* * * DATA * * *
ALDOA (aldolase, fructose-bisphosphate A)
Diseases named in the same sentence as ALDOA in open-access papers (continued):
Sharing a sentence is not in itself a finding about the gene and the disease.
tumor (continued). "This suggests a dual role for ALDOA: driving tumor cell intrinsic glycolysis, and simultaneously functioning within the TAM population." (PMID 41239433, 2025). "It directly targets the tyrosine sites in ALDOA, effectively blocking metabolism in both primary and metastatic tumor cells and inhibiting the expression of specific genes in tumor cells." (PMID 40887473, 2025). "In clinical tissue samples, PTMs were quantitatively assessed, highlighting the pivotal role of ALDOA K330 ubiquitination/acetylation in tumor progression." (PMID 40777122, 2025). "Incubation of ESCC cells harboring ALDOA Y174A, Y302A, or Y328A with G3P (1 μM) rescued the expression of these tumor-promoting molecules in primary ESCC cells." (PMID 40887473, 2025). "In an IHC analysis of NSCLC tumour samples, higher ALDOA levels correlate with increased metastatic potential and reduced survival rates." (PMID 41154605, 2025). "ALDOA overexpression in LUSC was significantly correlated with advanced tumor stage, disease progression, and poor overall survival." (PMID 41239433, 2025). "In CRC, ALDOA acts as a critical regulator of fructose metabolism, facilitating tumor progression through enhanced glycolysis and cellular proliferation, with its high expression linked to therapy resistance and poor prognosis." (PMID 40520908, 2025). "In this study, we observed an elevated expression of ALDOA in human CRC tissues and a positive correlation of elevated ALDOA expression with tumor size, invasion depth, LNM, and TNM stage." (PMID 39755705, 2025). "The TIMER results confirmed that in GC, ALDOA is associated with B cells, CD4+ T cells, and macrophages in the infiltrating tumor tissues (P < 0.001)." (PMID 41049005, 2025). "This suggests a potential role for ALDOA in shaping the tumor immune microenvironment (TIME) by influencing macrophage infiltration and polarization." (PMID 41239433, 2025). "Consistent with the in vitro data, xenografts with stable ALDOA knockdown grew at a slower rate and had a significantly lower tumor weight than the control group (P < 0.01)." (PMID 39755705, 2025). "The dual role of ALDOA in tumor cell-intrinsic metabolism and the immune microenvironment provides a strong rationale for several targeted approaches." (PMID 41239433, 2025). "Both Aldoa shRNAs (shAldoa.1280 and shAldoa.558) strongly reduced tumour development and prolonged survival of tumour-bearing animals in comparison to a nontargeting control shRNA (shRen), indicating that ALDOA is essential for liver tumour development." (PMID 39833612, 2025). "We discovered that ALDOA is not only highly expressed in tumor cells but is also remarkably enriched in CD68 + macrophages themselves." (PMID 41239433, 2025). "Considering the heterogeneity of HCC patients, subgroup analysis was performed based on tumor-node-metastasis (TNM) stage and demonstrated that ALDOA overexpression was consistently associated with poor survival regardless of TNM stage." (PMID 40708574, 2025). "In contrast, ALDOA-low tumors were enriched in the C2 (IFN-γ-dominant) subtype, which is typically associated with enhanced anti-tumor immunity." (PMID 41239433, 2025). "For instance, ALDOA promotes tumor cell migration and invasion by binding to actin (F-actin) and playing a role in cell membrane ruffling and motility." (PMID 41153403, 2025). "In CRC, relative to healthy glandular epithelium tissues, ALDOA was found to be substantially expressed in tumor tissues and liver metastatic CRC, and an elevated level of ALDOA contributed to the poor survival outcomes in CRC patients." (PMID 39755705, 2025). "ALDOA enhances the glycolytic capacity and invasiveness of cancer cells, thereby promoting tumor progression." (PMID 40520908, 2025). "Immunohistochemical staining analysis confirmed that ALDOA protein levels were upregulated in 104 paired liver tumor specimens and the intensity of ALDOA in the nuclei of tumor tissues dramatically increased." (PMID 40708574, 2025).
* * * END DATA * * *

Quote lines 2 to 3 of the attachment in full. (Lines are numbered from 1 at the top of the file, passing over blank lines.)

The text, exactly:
Diseases named in the same sentence as ALDOA in open-access papers (continued):
Sharing a sentence is not in itself a finding about the gene and the disease.